Return Of The Obra Dinn Review: The Good Ship
Like Lucas Pope’s previous game, Papers, Please, Return of the Obra Dinn is primarily concerned with processing information. In the latter, you play as an insurance clerk assessing claims on a mysteriously abandoned ship rather than a customs agent assessing documents at the border of a totalitarian country, but in both games, you are presented with fragments of data and asked to check their veracity through cross-reference and deductive logic. Both games are also grim in their own ways, but while Papers, Please forces you to consider your personal moral compass and where you’re willing to see it compromised, Return of the Obra Dinn leaves you in a more detached role as the time-traveling observer of a naval journey gone horribly wrong.
In 1802 the “good ship” Obra Dinn set sail from London to “the Orient” but never reached its destination. Five years later it is found drifting into the port of Falmouth in southwest England with no one left alive on board. As a clerk at the East India Company it’s your job to explore the ship and find out what happened. You’re given a nifty book–which includes a full crew and passenger manifest, annotated deck maps, a glossary of basic sailing terms, and a group sketch of the people on board drawn by one of the passengers–into which you are expected to record all the relevant details.
Like most insurance clerks, one suspects, you are also equipped with a magical pocket watch that, when opened and activated in the presence of a corpse, allows you to travel back in time to the moment of the person’s death. It’s almost literally a single moment, too, as the screen fades to black and you hear but a few seconds of speech or other sounds leading up to the fatal incident before you find yourself inside a scene that’s been frozen in time, and the investigation begins.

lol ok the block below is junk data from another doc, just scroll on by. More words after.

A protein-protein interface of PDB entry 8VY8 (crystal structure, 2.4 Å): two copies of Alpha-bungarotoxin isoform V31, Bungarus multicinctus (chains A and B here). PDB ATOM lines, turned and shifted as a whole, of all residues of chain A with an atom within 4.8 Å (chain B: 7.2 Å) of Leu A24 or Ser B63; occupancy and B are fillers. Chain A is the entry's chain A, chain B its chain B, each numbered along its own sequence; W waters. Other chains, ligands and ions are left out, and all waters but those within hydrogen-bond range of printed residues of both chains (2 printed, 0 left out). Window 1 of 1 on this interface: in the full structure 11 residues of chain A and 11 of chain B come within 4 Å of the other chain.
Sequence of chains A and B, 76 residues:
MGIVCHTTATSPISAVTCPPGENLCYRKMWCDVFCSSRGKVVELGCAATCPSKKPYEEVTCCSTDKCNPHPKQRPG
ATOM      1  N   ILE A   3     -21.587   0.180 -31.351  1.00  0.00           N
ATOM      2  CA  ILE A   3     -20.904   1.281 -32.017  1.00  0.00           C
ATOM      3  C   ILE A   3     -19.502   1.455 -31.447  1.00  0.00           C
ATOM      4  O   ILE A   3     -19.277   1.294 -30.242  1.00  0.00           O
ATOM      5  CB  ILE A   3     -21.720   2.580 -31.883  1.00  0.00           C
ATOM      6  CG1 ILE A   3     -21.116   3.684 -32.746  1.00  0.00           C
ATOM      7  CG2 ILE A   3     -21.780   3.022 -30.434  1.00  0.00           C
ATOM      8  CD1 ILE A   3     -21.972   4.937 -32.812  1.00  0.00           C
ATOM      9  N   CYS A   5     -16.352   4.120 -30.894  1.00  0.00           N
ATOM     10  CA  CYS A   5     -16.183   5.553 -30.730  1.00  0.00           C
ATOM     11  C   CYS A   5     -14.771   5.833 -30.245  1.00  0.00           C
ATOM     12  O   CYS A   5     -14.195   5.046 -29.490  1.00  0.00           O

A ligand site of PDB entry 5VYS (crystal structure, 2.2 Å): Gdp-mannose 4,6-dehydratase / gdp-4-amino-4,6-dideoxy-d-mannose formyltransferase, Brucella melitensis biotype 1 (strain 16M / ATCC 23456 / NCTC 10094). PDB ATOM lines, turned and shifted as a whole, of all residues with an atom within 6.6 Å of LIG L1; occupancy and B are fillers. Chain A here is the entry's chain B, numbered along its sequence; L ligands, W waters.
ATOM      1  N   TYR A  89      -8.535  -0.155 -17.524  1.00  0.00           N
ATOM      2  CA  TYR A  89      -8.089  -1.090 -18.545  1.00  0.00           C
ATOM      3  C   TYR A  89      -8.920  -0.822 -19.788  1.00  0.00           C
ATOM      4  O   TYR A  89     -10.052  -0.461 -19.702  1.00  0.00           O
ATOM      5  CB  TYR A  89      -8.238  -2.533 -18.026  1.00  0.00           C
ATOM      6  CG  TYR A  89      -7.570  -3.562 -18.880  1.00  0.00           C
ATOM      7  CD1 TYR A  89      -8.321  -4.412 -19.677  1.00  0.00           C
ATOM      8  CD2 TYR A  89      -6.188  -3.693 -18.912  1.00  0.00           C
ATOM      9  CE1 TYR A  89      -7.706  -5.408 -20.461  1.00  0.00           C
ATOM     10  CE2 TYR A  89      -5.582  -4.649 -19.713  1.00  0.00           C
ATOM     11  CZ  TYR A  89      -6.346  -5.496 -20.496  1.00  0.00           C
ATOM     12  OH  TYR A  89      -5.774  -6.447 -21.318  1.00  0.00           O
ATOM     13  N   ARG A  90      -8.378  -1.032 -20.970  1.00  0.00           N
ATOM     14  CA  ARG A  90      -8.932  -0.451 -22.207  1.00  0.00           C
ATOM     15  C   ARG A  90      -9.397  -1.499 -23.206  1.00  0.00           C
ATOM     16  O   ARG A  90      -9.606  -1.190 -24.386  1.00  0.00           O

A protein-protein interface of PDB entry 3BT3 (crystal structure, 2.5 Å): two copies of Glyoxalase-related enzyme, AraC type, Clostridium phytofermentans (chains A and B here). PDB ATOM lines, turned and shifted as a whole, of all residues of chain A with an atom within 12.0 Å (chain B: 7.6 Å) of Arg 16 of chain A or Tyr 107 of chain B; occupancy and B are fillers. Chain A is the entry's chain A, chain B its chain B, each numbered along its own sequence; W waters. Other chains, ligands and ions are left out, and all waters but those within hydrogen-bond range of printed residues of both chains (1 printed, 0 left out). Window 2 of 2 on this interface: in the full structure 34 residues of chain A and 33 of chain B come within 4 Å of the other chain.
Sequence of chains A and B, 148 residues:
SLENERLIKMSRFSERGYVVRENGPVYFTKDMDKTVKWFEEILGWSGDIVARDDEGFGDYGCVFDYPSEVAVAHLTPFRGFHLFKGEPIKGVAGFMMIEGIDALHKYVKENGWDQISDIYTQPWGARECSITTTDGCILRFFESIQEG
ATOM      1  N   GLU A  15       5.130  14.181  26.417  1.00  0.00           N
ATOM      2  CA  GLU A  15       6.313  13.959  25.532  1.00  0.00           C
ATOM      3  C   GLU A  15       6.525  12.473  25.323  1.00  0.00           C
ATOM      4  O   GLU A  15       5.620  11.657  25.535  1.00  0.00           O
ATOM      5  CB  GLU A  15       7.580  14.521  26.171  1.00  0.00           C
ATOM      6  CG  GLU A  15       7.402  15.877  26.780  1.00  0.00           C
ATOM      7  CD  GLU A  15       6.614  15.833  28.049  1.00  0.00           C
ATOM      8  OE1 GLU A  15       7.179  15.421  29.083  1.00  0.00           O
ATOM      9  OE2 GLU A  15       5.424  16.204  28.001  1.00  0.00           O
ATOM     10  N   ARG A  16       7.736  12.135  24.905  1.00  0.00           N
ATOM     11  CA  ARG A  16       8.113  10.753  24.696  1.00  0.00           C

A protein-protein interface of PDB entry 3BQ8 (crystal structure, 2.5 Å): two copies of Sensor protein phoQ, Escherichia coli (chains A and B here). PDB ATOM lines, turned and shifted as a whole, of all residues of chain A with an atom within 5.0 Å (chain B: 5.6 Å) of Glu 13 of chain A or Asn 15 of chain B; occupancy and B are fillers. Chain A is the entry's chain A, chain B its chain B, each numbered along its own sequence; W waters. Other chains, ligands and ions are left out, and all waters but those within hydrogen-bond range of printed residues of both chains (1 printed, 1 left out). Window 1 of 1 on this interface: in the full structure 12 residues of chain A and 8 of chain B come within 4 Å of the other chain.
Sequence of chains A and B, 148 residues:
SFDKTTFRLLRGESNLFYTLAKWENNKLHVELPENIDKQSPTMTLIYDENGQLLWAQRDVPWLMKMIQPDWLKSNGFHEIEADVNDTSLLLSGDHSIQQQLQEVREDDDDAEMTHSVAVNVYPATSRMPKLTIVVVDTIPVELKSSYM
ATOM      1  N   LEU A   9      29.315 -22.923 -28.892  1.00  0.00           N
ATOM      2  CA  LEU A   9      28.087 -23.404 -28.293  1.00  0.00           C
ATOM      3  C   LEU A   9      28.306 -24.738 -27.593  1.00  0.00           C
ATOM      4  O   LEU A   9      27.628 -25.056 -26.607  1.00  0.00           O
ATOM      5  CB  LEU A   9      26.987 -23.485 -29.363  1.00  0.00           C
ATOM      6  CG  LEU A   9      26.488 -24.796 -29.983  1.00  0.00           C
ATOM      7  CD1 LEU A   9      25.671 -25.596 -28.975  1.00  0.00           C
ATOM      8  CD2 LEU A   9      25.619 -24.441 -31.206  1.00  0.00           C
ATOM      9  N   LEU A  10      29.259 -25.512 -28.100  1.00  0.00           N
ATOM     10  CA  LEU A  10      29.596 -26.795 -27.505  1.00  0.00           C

In this space (which, like the entire game is explored in first-person) you can walk around a confined section of the ship but you cannot interact with anything. You can only zoom in for a closer look at any object, and beyond the immediate surroundings, the background just fades out into nothingness. The entire game is presented in a starkly beautiful monochromatic color scheme, a graphical style described by the developer as “1-bit”. When still, it resembles something from an early ’80s PC, albeit displaying at a much higher resolution. But in motion, when you’re walking around the decks, it looks quite unlike anything seen before–a startling retro throwback that is as alien as it is familiar, and that inherent strangeness works only to enhance the sense of mystery.
Once inside an investigation space–or memory, as the game refers to them–the first thing you’re compelled to do is examine the now-deceased body in front of you, matching their face to the artist’s sketch in your book to commence the process of identification. You still don’t know their name, but perhaps there was something you heard just before they died that could be a clue? Maybe there’s something about what they were doing or wearing or where they were on the ship or who they were with? You also need to determine their fate–were they shot or stabbed or poisoned or crushed or worse? And, if they were murdered, then by whom? Which likely means having to identify someone else through another series of clues. Or maybe you’ll need to find the answers in another memory instead?